EU antitrust chief Neelie Kroes on Tuesday rejected an accusation she was pursuing a vendetta against Microsoft and said she suspected a "coordinated campaign" to discredit her agency.
"Far from pursuing a vendetta against Microsoft, the Commission's actions are guided by the desire to create the most innovation-friendly business climate in Europe to the ultimate benefit of European consumers," the EU Commissioner wrote in a letter published by the Financial Times.
She was responding to a letter published by the newspaper from a Microsoft business partner who accused the EU Commission of "playing games" with Microsoft by raising concerns over the Vista operating system that could delay its launch in Europe.
Last week, Microsoft urged the EU's executive arm to detail why it was concerned about Microsoft foreclosing competition in computer security by tying new security features into Vista.
"There appears to be a coordinated campaign to portray the Commission in a negative light," she said, noting she had seen it suggested that the EU executive might seek to stop Microsoft improving the security of the system.
Microsoft, which hopes the Commission will not require removal of security features in Europe, said the new product remained on course for a public launch in January, but warned that any delay could halve the number of anticipated new jobs.
A Microsoft-commissioned study last week said Vista could drive $40 billion in economic activity and create 100,000 new jobs in six European countries next year.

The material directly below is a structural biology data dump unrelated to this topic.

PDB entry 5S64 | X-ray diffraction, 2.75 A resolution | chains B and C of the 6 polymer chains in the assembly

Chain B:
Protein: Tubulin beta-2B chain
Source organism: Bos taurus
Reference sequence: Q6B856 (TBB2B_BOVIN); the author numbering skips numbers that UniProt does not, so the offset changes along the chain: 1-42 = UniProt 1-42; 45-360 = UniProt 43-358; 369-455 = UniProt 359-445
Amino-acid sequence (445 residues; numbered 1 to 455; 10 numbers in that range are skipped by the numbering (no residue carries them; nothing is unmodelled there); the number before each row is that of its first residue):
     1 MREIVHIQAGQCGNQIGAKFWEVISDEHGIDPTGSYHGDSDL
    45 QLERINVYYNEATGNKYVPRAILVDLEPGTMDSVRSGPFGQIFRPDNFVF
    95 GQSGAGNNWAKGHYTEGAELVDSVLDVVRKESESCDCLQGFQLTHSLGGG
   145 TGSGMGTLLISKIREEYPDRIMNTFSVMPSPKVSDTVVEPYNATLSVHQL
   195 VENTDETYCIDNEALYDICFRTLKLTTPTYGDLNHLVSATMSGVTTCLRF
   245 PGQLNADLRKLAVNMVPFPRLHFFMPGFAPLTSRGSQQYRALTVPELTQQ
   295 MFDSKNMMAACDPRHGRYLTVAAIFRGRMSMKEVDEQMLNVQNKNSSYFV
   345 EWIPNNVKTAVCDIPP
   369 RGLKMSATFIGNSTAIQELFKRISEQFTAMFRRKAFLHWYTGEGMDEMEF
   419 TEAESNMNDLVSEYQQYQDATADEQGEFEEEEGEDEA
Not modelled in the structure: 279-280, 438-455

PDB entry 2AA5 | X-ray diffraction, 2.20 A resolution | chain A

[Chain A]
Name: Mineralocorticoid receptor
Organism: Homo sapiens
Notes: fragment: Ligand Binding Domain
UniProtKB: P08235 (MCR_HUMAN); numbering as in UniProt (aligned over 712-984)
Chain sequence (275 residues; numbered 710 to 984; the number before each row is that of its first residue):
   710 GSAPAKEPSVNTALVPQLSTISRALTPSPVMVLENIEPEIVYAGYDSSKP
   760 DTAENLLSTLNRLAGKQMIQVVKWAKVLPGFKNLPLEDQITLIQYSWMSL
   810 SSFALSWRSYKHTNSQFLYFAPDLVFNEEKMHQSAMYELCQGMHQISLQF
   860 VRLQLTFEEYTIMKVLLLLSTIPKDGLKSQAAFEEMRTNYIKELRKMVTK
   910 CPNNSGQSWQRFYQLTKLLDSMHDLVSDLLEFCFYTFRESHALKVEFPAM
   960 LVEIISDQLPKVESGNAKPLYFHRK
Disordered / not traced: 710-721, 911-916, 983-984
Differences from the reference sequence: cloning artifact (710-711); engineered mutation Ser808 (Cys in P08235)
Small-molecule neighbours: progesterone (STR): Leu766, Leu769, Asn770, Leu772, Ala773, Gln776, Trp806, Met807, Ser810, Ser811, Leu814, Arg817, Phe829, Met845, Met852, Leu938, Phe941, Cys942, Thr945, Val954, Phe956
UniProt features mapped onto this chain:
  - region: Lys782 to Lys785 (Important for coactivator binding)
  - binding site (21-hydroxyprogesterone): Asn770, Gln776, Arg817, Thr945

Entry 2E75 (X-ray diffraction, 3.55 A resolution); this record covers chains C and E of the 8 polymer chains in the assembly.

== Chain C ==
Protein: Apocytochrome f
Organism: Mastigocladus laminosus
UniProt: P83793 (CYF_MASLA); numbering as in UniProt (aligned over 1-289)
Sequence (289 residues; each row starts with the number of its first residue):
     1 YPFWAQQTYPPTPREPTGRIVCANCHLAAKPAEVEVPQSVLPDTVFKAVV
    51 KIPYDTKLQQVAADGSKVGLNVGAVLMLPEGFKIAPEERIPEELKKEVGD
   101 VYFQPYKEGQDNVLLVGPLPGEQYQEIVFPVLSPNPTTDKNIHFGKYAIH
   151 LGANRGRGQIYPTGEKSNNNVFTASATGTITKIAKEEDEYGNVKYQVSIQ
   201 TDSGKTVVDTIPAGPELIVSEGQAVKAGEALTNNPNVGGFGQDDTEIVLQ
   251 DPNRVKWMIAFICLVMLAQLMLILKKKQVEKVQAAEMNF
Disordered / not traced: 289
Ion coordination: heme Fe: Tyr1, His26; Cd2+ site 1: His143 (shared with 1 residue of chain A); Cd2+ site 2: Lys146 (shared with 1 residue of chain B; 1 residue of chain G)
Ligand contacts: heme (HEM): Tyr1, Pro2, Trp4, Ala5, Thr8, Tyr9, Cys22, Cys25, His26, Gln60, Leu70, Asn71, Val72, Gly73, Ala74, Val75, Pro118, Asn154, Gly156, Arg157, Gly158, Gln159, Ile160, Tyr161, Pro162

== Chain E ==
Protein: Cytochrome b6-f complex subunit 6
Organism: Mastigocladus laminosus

The stand-off between the software giant and the Commission is the latest in a lengthy spat between the two.
In 2004, the Commission found Microsoft had abused its market dominance in audiovisual software players and office servers. It forced the U.S. firm to strip out Windows Media Player from its ubiquitous operating system.
The Commission levied a record 497 million euro ($629 million) fine. In July, EU regulators fined the company a further 280.5 million euros for defying the ruling, which required it to share information on its servers with rivals.
Microsoft faces a further fine of up to 3 million euros a day if found still not in compliance with the ruling.
Sources within Microsoft say the Commission is taking the issue personally, but Kroes denies this.
"This is categorically not the case," she wrote in her letter on Tuesday.